Ghana’s education system must realign itself with the current industrial revolution

Mr. John Ntim Fordjour

Mr. John Ntim Fordjour, Deputy Minister of Education, said the education system in Ghana should be redesigned and restructured to align and respond appropriately to the current industrial revolution for sustainable economic transformation.

He said Ghana needed to make a paradigm shift from the traditional form of education and embrace a more robust and digitized system that would help produce critical-minded human resources capable of fully respecting the dictates of the fourth industrial revolution and the problems of contemporary society. .

“Education is no longer just about the traditional educational system where teaching and learning is carried out in a particularly rigid way, but a system which teaches the skills required for today and the future, the skills that guarantee that people contribute significantly to nation building and transformation, ”he said.

Mr. Fordjour was speaking in Bolgatanga, in the Haut-Est region, during the 59th Annual Conference of Heads of Assisted Secondary Schools (CHASS), organized on the theme “Discipline and children’s rights in our high schools: the fate of the head of the establishment ”.

The deputy minister said research had shown that if nothing is done to change the current education system by 2030, around 825 million young people could achieve some level of education, but the skills learned may not. be relevant to stimulate and have an impact on economic growth and development. .

He said the emergence of the COVID-19 pandemic had further heightened the need for Ghana and many developing countries to adopt and invest in digitization and its related resources, as this would allow the country to compete. effectively with other countries in the education sector.

“We have come to a point where we need to reinvent our education system so if we have tried many methods in the past to achieve certain results and have continued to achieve the same results over and over, we have collectively reimagined the way we approach our education system, ”he noted. .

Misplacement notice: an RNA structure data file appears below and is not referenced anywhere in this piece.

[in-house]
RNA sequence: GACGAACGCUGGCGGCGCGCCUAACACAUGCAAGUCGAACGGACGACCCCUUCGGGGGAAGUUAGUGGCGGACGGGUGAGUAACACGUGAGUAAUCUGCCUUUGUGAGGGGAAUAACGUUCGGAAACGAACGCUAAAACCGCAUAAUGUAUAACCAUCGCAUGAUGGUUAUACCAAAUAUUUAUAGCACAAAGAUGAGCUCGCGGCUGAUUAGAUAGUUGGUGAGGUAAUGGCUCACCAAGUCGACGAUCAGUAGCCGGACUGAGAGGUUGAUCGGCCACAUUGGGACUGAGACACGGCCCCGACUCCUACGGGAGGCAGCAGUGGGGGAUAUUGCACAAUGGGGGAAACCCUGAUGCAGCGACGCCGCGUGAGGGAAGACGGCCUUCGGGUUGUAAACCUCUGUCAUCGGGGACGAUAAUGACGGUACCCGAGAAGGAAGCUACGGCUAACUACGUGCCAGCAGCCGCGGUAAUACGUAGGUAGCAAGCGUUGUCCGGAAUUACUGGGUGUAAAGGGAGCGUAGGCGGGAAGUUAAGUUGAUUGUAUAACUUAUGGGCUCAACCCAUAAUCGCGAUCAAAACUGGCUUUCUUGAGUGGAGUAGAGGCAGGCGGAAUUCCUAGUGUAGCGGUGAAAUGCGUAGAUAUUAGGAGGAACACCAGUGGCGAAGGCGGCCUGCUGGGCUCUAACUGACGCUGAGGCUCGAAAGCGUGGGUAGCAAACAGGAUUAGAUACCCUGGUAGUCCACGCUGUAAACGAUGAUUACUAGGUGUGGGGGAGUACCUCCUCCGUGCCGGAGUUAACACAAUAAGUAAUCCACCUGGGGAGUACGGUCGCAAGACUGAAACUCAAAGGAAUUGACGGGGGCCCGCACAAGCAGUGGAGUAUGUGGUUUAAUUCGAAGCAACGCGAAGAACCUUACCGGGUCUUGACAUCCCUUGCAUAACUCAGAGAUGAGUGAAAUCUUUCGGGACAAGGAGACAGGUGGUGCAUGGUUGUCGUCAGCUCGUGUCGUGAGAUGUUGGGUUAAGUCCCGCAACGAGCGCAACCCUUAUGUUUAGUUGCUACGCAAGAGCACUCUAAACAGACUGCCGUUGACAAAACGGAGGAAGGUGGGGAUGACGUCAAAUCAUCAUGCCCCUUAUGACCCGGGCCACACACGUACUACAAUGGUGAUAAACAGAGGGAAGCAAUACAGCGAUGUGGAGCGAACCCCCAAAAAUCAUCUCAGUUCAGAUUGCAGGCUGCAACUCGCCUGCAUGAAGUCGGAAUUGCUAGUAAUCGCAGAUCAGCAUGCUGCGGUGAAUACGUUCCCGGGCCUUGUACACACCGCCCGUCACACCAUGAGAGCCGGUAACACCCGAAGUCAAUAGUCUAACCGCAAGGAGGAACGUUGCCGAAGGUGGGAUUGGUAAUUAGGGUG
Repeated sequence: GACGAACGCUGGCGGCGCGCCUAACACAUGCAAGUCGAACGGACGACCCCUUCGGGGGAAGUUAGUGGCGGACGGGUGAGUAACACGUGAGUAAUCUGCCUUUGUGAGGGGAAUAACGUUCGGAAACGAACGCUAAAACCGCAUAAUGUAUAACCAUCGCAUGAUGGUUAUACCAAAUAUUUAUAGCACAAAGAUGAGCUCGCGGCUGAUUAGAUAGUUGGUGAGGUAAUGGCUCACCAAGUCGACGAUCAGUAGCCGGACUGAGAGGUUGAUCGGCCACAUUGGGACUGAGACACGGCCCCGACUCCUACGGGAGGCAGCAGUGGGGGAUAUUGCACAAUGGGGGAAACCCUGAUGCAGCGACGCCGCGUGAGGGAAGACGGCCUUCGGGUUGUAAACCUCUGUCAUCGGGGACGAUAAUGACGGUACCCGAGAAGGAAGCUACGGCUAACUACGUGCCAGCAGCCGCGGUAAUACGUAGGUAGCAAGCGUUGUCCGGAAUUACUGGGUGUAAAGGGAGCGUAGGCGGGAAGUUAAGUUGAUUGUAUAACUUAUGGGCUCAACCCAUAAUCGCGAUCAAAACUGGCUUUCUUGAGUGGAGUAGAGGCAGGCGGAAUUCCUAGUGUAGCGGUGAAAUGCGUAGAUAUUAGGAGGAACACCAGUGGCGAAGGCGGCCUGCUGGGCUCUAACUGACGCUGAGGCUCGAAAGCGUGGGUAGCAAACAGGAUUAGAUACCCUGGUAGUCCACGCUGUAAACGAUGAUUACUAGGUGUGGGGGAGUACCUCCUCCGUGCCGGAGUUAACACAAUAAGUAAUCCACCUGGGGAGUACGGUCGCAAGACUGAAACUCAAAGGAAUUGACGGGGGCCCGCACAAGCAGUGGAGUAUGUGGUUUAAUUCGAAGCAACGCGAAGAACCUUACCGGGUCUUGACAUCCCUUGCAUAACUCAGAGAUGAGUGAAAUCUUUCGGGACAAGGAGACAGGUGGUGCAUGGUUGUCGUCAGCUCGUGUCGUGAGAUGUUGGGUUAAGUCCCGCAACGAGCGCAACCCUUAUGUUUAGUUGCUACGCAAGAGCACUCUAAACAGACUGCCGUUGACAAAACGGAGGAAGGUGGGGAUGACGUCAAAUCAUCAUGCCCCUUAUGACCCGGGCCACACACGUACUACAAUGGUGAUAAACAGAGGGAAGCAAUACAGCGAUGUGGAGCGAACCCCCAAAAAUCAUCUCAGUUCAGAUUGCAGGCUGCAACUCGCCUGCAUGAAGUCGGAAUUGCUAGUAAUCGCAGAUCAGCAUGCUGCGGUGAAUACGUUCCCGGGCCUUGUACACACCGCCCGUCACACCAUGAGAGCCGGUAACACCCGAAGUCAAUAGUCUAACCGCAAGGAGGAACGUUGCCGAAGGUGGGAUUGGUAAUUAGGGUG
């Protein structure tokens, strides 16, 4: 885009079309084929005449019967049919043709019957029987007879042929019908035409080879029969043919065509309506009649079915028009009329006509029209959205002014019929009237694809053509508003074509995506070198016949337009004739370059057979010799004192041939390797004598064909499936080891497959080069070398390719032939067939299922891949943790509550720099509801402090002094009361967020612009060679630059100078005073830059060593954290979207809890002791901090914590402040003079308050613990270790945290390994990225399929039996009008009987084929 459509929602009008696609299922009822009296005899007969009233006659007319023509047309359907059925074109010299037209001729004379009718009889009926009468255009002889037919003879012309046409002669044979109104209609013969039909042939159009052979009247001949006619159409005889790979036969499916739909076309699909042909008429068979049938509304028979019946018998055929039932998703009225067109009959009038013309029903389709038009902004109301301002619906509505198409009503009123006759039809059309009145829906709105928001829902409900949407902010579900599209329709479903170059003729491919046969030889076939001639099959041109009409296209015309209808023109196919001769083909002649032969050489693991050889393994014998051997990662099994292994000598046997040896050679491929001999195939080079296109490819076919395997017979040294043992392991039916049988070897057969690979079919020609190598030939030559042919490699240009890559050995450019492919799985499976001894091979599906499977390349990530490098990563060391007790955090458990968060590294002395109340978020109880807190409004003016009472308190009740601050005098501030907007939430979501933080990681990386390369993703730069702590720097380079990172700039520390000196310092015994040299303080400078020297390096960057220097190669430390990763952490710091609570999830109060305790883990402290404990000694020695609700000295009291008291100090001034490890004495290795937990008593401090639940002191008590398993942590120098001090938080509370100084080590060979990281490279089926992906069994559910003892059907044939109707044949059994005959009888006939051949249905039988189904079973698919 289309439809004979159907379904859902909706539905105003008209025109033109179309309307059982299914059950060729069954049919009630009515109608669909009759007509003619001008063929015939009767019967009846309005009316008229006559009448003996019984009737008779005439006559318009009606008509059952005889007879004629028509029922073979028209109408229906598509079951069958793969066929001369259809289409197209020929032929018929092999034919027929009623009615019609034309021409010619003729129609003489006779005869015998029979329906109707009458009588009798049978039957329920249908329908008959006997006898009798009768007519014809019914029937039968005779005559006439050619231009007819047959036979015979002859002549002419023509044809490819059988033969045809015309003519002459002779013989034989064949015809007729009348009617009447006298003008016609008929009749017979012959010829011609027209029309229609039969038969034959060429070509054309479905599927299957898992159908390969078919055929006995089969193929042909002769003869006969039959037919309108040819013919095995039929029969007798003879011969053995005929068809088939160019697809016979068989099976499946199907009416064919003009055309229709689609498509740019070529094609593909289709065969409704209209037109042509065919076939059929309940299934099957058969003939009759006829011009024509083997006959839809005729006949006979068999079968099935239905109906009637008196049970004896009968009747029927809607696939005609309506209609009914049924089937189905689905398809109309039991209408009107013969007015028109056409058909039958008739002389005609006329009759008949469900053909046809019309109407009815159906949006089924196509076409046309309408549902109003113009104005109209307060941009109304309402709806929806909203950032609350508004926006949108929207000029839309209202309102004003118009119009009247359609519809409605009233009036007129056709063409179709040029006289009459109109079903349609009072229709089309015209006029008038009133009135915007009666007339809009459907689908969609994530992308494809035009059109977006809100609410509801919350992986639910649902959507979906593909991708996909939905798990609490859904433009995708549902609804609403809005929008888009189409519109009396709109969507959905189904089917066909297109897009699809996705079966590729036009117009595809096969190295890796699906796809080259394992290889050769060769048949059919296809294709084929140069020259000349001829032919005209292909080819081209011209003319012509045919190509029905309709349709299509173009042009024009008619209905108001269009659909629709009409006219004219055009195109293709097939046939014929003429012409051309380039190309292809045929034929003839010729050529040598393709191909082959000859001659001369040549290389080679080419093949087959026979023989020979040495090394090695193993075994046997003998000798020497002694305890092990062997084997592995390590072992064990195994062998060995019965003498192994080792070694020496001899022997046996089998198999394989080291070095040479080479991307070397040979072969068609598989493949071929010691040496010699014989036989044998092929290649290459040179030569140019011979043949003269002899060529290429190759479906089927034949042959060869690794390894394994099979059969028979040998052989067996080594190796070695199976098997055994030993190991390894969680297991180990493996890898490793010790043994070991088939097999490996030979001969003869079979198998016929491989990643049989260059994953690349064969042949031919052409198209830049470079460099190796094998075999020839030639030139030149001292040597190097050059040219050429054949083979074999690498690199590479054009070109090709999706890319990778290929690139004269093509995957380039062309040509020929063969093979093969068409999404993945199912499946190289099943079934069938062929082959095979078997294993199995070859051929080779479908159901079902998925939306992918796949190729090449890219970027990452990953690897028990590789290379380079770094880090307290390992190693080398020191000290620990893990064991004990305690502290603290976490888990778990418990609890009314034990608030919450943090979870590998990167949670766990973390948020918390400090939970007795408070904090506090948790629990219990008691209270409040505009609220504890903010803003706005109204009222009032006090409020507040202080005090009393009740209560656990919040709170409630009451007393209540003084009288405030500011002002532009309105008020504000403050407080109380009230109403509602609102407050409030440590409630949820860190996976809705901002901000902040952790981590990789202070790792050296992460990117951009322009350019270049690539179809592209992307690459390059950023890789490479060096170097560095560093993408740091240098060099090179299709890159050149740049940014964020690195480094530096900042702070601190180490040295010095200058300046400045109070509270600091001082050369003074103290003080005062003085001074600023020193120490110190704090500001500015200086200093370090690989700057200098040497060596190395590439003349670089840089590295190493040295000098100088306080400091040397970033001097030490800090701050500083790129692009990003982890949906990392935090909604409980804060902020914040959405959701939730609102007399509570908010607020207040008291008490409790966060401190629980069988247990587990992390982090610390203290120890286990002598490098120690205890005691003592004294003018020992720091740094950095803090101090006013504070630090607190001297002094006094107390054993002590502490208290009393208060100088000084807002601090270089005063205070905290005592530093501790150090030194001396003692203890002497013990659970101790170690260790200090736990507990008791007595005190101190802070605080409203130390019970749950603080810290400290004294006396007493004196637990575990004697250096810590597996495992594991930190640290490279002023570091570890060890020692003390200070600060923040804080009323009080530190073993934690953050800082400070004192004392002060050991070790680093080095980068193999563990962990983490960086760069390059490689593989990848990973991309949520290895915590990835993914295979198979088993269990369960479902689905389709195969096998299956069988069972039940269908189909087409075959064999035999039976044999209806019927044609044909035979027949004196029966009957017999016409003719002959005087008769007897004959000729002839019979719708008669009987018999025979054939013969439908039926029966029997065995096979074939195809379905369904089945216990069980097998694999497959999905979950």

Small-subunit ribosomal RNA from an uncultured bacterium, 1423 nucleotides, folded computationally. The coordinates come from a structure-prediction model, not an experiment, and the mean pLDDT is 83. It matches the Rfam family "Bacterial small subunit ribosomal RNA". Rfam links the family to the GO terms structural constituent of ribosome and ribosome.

Mr Fordjour said that the lower secondary level has been identified as the weakest link in the education sector in Ghana, as many students admitted to upper secondary institutions had problems with literacy, reading, teaching and learning. writing and math.

In this regard, he said, the government, through the Ministry of Education, had initiated serious reforms to realign the country’s education system to focus more on training science students, technology, engineering and mathematics (STEM), which were the key to the country’s success. transformation program.
He said reformed policies would further identify young talent in diverse communities who would be supported by state-of-the-art facilities and a supportive environment and be enrolled in STEM schools that would allow them to harness their potential to turn the fortunes of the country.

“No country can thrive without meaningful alignment on STEM. For example, Vietnam produces 100,000 engineers per year, Singapore produces similar numbers per year, but all of those countries that have overtaken Ghana in terms of the number of engineers produced per year, with Ghana training about 6,000 per year on average , conceded that they even need to intensify and reposition their STEM education system in order to achieve the goal set for their economic development, ”he added.

The Deputy Minister therefore encouraged stakeholders in the education sector to make their contribution to ensure that the education system is repositioned to produce minds critical for the transformation of the country.

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Janice G. Ball